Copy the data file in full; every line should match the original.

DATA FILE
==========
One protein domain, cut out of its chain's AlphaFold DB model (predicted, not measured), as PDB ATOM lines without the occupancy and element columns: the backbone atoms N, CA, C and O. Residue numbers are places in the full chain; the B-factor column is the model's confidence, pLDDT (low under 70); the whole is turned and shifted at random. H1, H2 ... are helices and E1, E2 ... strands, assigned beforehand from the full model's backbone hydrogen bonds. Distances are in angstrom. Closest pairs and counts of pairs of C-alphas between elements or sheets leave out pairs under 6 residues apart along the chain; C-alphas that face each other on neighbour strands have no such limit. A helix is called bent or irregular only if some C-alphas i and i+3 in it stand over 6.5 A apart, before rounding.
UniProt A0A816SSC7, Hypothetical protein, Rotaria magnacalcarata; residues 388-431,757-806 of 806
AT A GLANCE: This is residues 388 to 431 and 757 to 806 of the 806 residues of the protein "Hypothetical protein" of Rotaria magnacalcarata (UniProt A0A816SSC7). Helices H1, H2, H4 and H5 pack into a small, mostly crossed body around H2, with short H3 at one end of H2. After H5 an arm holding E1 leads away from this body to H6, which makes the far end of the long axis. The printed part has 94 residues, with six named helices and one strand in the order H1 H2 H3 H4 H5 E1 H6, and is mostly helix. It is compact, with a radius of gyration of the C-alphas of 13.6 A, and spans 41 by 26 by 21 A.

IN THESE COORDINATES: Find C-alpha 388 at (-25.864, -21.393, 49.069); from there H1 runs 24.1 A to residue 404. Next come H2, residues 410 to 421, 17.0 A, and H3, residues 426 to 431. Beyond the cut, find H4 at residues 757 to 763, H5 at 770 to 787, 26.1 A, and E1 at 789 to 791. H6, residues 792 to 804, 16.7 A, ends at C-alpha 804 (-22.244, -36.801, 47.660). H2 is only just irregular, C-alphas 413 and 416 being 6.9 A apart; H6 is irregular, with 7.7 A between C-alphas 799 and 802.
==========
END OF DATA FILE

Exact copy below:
One protein domain, cut out of its chain's AlphaFold DB model (predicted, not measured), as PDB ATOM lines without the occupancy and element columns: the backbone atoms N, CA, C and O. Residue numbers are places in the full chain; the B-factor column is the model's confidence, pLDDT (low under 70); the whole is turned and shifted at random. H1, H2 ... are helices and E1, E2 ... strands, assigned beforehand from the full model's backbone hydrogen bonds. Distances are in angstrom. Closest pairs and counts of pairs of C-alphas between elements or sheets leave out pairs under 6 residues apart along the chain; C-alphas that face each other on neighbour strands have no such limit. A helix is called bent or irregular only if some C-alphas i and i+3 in it stand over 6.5 A apart, before rounding.
UniProt A0A816SSC7, Hypothetical protein, Rotaria magnacalcarata; residues 388-431,757-806 of 806
AT A GLANCE: This is residues 388 to 431 and 757 to 806 of the 806 residues of the protein "Hypothetical protein" of Rotaria magnacalcarata (UniProt A0A816SSC7). Helices H1, H2, H4 and H5 pack into a small, mostly crossed body around H2, with short H3 at one end of H2. After H5 an arm holding E1 leads away from this body to H6, which makes the far end of the long axis. The printed part has 94 residues, with six named helices and one strand in the order H1 H2 H3 H4 H5 E1 H6, and is mostly helix. It is compact, with a radius of gyration of the C-alphas of 13.6 A, and spans 41 by 26 by 21 A.

IN THESE COORDINATES: Find C-alpha 388 at (-25.864, -21.393, 49.069); from there H1 runs 24.1 A to residue 404. Next come H2, residues 410 to 421, 17.0 A, and H3, residues 426 to 431. Beyond the cut, find H4 at residues 757 to 763, H5 at 770 to 787, 26.1 A, and E1 at 789 to 791. H6, residues 792 to 804, 16.7 A, ends at C-alpha 804 (-22.244, -36.801, 47.660). H2 is only just irregular, C-alphas 413 and 416 being 6.9 A apart; H6 is irregular, with 7.7 A between C-alphas 799 and 802.